Skip to: Content
Skip to: Site Navigation
Skip to: Search

Olympic medal table: How is China even close to the US?

The Olympic medal table shows that there are many different Olympic stories – and many different paths to winning a lot of medals. The US and China go about it in opposite ways. 

(Page 2 of 2)

In the team event, the Ukrainian team did something that I will try to explain here, but will fail to capture in its full OMG-ness. First, bear in mind that the rhythmic gymnastics team event is like an entire Super Bowl halftime show condensed into 1-1/2 minutes, without wardrobe malfunctions. Ribbons and hoops are flying through the air like fireworks while gymnasts are contorting themselves into positions that would challenge Gumby.

Skip to next paragraph

In short, there's a whole lot going on.

Then in the midst of this seething mass of spandex and sparkle, one of the gymnasts is suddenly lifted above the others, as you might see in synchronized swimming. Except out of nowhere, one of the hoops comes flying at her (which does not happen in synchronized swimming). While lying on top three of her teammates and with perfect form – toe pointed, leg preternaturally straight – she kicks the centimeters-wide hoop across the entire floor. Somehow taking on the character of its dispatcher, the hoop arcs gracefully, spinning perfectly straight, until it lands as accurately and as softly as a Peyton Manning pass in the hands of a teammate. Then they continue doing other amazing things, as though this was as easy as making a ham sandwich (which, to them, it probably is). 

They finished sixth.

Watching Russia, which finished first in the qualification round, was a bit like watching Olympic ballet. The kind of gymnastics Americans are good at is technically called "artistic" gymnastics, but as routines increasingly become just a collection of the highest-scoring elements possible, "artistic" gymnastics has really become "athletic" gymnastics, with much greater emphasis on the sporting aspect than the performance.

That is not at all bad. In fact, it is probably as it should be. The Olympics are sport. But rhythmic gymnastics is where artistic gymnastics' artistry has gone. It is Cirque du Soleil without the freaky costumes, each sinuous line and leap a Degas in ecstatic motion.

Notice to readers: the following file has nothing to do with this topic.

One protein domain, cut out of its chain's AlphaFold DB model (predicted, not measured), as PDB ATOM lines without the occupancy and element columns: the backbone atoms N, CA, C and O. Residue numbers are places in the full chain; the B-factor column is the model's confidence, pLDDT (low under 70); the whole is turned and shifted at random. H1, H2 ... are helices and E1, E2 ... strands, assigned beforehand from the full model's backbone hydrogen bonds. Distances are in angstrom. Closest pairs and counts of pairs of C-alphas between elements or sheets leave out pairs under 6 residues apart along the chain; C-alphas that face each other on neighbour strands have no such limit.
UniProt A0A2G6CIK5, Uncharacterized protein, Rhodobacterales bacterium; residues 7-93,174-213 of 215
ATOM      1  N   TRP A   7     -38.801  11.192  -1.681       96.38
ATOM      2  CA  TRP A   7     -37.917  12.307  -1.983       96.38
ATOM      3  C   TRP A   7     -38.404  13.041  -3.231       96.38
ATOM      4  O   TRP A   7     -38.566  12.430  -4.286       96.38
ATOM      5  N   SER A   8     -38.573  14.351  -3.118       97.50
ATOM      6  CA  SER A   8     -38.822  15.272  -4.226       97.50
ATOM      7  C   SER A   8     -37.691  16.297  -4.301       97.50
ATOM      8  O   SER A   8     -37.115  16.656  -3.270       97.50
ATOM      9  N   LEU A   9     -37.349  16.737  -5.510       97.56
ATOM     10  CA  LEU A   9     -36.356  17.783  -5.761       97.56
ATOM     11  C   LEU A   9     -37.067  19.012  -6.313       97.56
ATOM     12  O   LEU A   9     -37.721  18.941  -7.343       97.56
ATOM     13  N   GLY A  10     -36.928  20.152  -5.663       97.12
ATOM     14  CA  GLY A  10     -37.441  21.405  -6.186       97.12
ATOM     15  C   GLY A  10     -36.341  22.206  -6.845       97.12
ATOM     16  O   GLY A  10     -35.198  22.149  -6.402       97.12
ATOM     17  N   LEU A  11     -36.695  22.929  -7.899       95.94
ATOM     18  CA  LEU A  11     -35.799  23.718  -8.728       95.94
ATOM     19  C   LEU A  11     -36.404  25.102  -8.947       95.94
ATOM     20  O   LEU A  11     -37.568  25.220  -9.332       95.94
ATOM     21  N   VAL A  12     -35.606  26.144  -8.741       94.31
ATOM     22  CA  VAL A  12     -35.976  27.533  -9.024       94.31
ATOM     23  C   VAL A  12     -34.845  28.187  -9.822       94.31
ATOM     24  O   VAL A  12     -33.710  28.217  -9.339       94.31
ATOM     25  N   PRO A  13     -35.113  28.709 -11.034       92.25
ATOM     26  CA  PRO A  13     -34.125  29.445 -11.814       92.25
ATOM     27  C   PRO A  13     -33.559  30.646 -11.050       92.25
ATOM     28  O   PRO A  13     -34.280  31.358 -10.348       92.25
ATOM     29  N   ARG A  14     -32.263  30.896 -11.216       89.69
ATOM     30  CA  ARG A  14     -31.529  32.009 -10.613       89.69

And this is what we are not watching?   

Or the rowing – 2,000 meters of pure pain managed and channeled into the unearthly rhythm of eight humans in mechanical harmony. Oars struck deep and then rotated toward the sun, glinting like a lightning strike of pure energy, skittering across the still water. And then, at the end, the fatigue of a distance runner wanting to collapse at the finish line but having no space to, so each rower collapsing upon the other, the communal effort of the sport shared even in uttermost exhaustion.    

Or the trampoline, the apotheosis of backyard horseplay into something fantastical – a single man hanging 30 feet above the floor with the audacity to do something more than hope he will return to earth in one piece. Much more, in fact. 

And you can't help but notice that the Chinese men really are better than everyone else in the world at this. And you begin to think that they really do deserve to win the gold and the silver. And (silently, of course), you begin to root for them.

And then you think: But that will cut into America's medal lead!

And at last you begin to understand the true heart of the Olympics. Yes, the medal tables might rope you in. But the sport keeps you entranced, and by the end, you are rooting not for person or national pride, but simply to be amazed, because you know that you will be, invariably and overwhelmingly.

No matter which channel you are watching. 


Read Comments

View reader comments | Comment on this story

  • Weekly review of global news and ideas
  • Balanced, insightful and trustworthy
  • Subscribe in print or digital

Special Offer


Doing Good


What happens when ordinary people decide to pay it forward? Extraordinary change...

Danny Bent poses at the starting line of the Boston Marathon in Hopkinton, Mass.

After the Boston Marathon bombings, Danny Bent took on a cross-country challenge

The athlete-adventurer co-founded a relay run called One Run for Boston that started in Los Angeles and ended at the marathon finish line to raise funds for victims.

Become a fan! Follow us! Google+ YouTube See our feeds!